A mini-baby boom is expected to start next year as a result of the country's family planning policy, an official has said.
Zhang Weiqing, minister of the National Population and Family Planning Commission, said he expects the boom to last for more than 10 years and put great pressure on the government in its efforts to manage population growth.
Speaking at a national conference on the rural population and family planning over the weekend in Zhengzhou, capital of Henan Province, Zhang said, however, that the boom will be relatively small in comparison to those of the early 1950s and 60s and the late 80s.
Zhang said that many of the children born in the years following the introduction of the national family planning policy in 1973, were now of marriageable age.
Also, a change in the law in 1984 that allowed rural couples to have a second child if their first was a girl has also created a spike in the number of people approaching the typical age for marriage, he said.
Over the past 30-plus years, the family planning policy has played a central role in stabilizing the country's population, as well as aiding economic and social development.
Experts have estimated that the current population of about 1.3 billion would have been nearer 1.7 billion had the policy not been introduced.
According to official figures, the average number of children born to each family is currently 1.8, compared to 5.8 in the early 70s.
Zhang said the family planning laws will remain to maintain the low birth rate.
However, despite the regulations, the country is still facing a stiff challenge to keep the number of births down, he said.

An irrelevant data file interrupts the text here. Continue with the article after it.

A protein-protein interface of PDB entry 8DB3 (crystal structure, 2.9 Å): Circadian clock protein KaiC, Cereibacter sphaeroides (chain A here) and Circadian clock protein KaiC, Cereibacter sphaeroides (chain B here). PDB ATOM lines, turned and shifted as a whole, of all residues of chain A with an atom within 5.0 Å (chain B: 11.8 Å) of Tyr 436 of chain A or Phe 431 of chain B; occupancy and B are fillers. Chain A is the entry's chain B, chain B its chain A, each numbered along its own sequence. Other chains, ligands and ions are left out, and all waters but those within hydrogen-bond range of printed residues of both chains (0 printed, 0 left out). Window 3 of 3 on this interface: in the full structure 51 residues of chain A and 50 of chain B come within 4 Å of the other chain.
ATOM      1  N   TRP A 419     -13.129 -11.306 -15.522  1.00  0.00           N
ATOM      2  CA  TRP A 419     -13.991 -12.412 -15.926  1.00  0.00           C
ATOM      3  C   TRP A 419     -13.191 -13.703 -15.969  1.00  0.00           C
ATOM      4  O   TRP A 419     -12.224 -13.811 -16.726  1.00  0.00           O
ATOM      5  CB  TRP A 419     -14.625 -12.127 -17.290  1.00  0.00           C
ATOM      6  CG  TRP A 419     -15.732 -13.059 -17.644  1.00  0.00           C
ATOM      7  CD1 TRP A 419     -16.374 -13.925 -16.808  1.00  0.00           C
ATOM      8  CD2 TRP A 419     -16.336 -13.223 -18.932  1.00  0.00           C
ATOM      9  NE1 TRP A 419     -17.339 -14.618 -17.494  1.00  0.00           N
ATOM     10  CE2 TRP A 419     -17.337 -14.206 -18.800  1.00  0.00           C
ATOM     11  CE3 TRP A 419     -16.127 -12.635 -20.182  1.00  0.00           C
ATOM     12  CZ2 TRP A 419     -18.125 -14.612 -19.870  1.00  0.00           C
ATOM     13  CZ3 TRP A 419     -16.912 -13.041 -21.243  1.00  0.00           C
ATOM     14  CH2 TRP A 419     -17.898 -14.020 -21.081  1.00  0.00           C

"The desire to have boys or more than one child is deep-rooted and still very strong, especially in rural areas," Zhang said.
"The contradiction between that desire and the current family planning policy remains acute."
A survey conducted by the National Population and Family Planning Commission last year showed that nearly 80 percent of couples planning to start a family said that they wanted to have both a boy and a girl.
In addition, 41 percent of couples living in urban areas whose first child was a girl said that they wanted to have a second child and hoped it was a boy.
Wang Linqing, a 33-year-old father from Beijing, told China Daily that, "having two children, a boy and a girl, was one of his biggest hopes".
That sentiment is not only much more prevalent in rural areas, but also frequently made a reality, Zhang said.
Couples within the floating rural population, which is currently estimated at about 140 million, often unlawfully have more than one child outside their hometowns to escape government inspection, he said.
(China Daily December 12, 2007)